NAHB analysis of Census Construction Spending data shows that total private residential construction spending grew 1.8% in February to a seasonally adjusted annual rate of $484.7 billion. It was up by 6.4% from one year earlier and reached the highest level since August 2007.
Multifamily construction spending continued its record breaking pace to a seasonally adjusted annual rate of $64.5 billion. It increased by 2.0% over the revised January estimates and was 10.7% higher since one year ago. Single-family construction spending also increased by 1.2%, continuing its steady growth since October 2016. Home improvements rose by 2.7% over the downwardly revised January estimates. On a year-over-year basis, spending on home improvements increased by 9.6%.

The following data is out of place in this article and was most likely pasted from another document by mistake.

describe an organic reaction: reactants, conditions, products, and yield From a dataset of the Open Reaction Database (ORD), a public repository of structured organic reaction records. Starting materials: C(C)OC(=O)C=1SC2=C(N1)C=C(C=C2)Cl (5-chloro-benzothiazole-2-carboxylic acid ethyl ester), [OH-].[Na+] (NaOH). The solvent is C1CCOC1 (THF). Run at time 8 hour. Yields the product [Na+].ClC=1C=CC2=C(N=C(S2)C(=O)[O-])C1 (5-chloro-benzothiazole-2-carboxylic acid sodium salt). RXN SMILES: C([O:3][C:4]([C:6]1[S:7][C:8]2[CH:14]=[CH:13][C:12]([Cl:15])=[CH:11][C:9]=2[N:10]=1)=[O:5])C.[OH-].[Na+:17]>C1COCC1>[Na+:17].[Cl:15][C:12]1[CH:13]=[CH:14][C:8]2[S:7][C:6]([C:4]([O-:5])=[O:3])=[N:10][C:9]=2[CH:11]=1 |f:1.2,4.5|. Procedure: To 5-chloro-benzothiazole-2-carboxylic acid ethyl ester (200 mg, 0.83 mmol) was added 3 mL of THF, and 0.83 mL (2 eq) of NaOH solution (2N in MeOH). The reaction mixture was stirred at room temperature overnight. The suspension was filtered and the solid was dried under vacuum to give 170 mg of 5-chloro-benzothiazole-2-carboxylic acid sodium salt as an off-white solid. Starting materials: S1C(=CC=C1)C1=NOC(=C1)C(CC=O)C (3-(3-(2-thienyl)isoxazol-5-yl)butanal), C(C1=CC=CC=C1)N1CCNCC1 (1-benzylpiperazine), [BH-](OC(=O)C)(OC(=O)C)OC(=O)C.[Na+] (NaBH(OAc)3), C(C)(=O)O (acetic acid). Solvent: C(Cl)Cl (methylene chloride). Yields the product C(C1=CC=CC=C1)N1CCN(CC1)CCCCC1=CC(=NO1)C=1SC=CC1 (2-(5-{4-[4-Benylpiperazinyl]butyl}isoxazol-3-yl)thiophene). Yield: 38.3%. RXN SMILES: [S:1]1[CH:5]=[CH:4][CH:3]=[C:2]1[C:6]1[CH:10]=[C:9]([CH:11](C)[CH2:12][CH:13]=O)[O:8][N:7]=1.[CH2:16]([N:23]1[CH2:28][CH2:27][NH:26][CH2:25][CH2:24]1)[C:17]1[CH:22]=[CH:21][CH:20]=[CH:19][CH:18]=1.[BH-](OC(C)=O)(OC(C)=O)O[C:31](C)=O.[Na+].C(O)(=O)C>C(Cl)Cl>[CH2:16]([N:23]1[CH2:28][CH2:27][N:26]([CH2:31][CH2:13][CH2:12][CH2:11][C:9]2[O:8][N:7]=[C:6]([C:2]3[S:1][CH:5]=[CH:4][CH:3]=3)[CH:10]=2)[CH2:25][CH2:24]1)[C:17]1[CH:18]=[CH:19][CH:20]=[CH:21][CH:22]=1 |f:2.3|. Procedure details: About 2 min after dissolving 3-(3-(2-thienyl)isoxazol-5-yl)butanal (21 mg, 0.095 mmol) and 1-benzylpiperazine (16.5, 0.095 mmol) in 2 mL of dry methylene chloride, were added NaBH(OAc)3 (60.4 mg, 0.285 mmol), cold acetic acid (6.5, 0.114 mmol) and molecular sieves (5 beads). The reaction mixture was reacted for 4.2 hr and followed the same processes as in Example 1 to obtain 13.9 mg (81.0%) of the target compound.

The NAHB construction spending index, which is shown in the graph below (the base is January 2000), illustrates the strong growth in new multifamily construction since 2010, while new single-family construction spending is catching up at a slower pace.
Private nonresidential construction spending dipped 0.3% on a monthly basis, however, it was 7.5% higher than a year ago. The largest contribution to this year-over-year nonresidential spending gain was made by the class of office (24.8% increase), followed by educational (15.6% increase), and lodging (14.9% increase).